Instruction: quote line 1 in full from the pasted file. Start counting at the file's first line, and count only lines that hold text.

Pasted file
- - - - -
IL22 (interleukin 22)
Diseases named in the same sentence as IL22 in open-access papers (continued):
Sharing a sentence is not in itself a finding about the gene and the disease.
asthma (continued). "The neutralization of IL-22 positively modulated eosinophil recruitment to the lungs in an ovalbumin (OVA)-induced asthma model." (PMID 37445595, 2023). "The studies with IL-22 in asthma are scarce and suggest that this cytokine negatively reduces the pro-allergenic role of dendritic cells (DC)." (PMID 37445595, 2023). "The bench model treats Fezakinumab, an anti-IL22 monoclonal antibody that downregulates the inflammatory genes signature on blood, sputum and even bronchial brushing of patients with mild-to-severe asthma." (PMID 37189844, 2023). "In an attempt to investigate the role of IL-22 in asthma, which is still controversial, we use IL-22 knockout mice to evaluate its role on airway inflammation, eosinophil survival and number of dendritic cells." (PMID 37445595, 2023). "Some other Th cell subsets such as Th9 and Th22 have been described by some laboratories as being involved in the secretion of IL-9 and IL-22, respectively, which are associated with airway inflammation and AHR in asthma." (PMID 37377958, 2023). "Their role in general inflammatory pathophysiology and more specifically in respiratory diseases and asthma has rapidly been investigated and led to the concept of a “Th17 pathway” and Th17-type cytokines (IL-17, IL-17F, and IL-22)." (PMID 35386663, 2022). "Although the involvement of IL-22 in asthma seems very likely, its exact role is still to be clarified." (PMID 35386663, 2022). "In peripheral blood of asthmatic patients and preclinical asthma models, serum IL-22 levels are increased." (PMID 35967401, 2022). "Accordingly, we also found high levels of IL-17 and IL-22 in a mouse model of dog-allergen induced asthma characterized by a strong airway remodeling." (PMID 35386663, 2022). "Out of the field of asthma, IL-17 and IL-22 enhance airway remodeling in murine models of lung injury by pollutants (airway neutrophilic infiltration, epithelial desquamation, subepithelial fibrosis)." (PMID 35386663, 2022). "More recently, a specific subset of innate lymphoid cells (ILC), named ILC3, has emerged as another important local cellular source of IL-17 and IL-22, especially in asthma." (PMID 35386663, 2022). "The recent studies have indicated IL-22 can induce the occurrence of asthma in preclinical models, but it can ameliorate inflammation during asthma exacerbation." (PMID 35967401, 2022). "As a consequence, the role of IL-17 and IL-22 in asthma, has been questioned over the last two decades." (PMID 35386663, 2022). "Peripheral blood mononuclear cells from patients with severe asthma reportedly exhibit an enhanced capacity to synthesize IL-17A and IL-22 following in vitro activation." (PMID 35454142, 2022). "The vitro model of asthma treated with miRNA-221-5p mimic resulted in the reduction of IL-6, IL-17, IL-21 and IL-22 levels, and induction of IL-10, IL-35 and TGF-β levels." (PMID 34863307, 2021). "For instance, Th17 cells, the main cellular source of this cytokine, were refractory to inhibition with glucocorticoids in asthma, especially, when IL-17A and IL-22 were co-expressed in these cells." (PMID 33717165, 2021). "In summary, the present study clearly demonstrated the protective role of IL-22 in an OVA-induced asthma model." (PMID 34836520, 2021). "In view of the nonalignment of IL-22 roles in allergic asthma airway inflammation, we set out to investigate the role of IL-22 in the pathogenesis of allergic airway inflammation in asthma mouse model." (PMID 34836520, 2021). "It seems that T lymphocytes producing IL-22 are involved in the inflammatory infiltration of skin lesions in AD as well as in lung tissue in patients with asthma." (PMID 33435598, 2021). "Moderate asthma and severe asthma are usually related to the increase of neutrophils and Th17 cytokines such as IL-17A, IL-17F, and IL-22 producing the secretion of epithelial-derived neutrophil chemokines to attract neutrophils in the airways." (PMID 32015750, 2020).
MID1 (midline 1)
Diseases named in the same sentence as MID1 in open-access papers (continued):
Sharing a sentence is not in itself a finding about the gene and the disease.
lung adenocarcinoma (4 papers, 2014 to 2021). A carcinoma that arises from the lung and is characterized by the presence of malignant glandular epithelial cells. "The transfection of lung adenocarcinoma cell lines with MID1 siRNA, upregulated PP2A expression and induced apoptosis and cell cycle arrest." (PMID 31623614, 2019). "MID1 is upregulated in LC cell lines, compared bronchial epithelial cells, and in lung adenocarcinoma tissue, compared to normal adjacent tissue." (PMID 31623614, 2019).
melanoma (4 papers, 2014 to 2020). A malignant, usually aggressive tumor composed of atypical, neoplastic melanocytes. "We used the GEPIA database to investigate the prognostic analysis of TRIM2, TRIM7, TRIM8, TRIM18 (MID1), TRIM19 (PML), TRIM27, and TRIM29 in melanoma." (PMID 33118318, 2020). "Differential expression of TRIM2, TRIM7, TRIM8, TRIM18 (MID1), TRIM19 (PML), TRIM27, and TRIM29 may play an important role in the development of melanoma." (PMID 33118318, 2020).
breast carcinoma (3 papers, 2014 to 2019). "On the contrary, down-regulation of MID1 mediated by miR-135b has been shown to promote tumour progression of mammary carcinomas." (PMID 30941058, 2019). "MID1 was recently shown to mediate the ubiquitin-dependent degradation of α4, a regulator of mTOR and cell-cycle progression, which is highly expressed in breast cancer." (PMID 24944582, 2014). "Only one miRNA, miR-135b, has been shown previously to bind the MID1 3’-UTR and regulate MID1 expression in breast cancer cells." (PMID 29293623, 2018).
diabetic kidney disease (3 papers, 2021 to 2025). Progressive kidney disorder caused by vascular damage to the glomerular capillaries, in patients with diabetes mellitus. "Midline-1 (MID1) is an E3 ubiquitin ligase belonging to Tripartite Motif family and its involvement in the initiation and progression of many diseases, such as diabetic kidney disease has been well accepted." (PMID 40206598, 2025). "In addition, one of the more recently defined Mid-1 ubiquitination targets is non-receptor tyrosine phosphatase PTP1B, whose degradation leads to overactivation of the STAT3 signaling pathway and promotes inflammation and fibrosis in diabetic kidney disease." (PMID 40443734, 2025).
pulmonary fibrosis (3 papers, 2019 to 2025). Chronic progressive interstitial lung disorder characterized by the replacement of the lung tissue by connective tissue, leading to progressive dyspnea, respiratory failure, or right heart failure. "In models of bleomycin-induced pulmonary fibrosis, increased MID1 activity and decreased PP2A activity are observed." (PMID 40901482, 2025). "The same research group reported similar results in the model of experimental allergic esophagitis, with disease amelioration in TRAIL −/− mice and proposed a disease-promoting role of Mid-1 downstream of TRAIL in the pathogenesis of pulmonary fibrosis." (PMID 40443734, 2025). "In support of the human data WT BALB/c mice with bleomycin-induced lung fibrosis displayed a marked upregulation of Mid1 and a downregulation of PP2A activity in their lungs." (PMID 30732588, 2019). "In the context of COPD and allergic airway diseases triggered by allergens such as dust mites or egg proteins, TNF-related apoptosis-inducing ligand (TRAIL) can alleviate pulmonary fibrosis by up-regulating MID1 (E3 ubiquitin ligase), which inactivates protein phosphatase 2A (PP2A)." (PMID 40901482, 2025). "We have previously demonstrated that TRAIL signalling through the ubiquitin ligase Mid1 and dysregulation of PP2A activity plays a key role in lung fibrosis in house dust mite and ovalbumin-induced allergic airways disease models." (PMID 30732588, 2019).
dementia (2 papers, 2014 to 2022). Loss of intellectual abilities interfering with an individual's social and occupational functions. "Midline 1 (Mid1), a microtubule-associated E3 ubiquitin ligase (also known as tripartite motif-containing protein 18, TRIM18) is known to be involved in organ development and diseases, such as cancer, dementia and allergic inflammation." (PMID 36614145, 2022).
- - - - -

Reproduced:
IL22 (interleukin 22)